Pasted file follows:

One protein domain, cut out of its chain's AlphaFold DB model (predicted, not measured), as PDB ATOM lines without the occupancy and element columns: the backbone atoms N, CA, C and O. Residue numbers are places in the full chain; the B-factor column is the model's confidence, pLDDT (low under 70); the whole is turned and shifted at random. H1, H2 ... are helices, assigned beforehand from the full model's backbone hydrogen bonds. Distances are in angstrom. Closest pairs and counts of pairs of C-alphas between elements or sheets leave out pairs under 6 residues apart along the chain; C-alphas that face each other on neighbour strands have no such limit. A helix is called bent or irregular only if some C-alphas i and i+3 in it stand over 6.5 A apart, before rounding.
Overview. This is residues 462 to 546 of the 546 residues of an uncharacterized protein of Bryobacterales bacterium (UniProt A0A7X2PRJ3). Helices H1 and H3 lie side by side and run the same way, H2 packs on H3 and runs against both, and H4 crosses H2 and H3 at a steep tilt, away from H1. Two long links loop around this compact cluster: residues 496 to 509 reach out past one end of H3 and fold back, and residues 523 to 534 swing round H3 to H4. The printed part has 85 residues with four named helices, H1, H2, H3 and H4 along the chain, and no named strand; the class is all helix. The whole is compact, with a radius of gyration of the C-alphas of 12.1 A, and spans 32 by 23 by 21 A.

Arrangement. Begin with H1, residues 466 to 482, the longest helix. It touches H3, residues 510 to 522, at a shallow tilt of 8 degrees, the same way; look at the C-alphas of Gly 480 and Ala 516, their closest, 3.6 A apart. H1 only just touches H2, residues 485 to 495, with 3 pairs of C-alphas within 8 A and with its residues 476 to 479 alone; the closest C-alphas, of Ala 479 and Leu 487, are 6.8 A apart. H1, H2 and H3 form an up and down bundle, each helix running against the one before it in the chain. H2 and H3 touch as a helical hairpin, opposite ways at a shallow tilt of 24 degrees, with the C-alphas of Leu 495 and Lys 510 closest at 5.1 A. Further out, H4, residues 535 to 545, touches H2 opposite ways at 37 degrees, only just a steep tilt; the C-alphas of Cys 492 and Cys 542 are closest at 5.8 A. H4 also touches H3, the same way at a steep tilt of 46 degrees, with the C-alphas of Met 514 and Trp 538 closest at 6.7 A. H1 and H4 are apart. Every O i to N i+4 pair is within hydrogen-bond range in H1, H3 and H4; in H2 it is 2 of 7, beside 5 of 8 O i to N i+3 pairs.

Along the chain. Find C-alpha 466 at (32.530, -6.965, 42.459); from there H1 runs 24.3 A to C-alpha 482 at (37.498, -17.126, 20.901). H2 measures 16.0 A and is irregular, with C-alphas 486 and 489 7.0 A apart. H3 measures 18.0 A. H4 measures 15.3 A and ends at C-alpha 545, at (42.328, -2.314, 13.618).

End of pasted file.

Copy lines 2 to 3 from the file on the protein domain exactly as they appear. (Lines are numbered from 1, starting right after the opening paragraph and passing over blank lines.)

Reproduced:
Arrangement. Begin with H1, residues 466 to 482, the longest helix. It touches H3, residues 510 to 522, at a shallow tilt of 8 degrees, the same way; look at the C-alphas of Gly 480 and Ala 516, their closest, 3.6 A apart. H1 only just touches H2, residues 485 to 495, with 3 pairs of C-alphas within 8 A and with its residues 476 to 479 alone; the closest C-alphas, of Ala 479 and Leu 487, are 6.8 A apart. H1, H2 and H3 form an up and down bundle, each helix running against the one before it in the chain. H2 and H3 touch as a helical hairpin, opposite ways at a shallow tilt of 24 degrees, with the C-alphas of Leu 495 and Lys 510 closest at 5.1 A. Further out, H4, residues 535 to 545, touches H2 opposite ways at 37 degrees, only just a steep tilt; the C-alphas of Cys 492 and Cys 542 are closest at 5.8 A. H4 also touches H3, the same way at a steep tilt of 46 degrees, with the C-alphas of Met 514 and Trp 538 closest at 6.7 A. H1 and H4 are apart. Every O i to N i+4 pair is within hydrogen-bond range in H1, H3 and H4; in H2 it is 2 of 7, beside 5 of 8 O i to N i+3 pairs.

Along the chain. Find C-alpha 466 at (32.530, -6.965, 42.459); from there H1 runs 24.3 A to C-alpha 482 at (37.498, -17.126, 20.901). H2 measures 16.0 A and is irregular, with C-alphas 486 and 489 7.0 A apart. H3 measures 18.0 A. H4 measures 15.3 A and ends at C-alpha 545, at (42.328, -2.314, 13.618).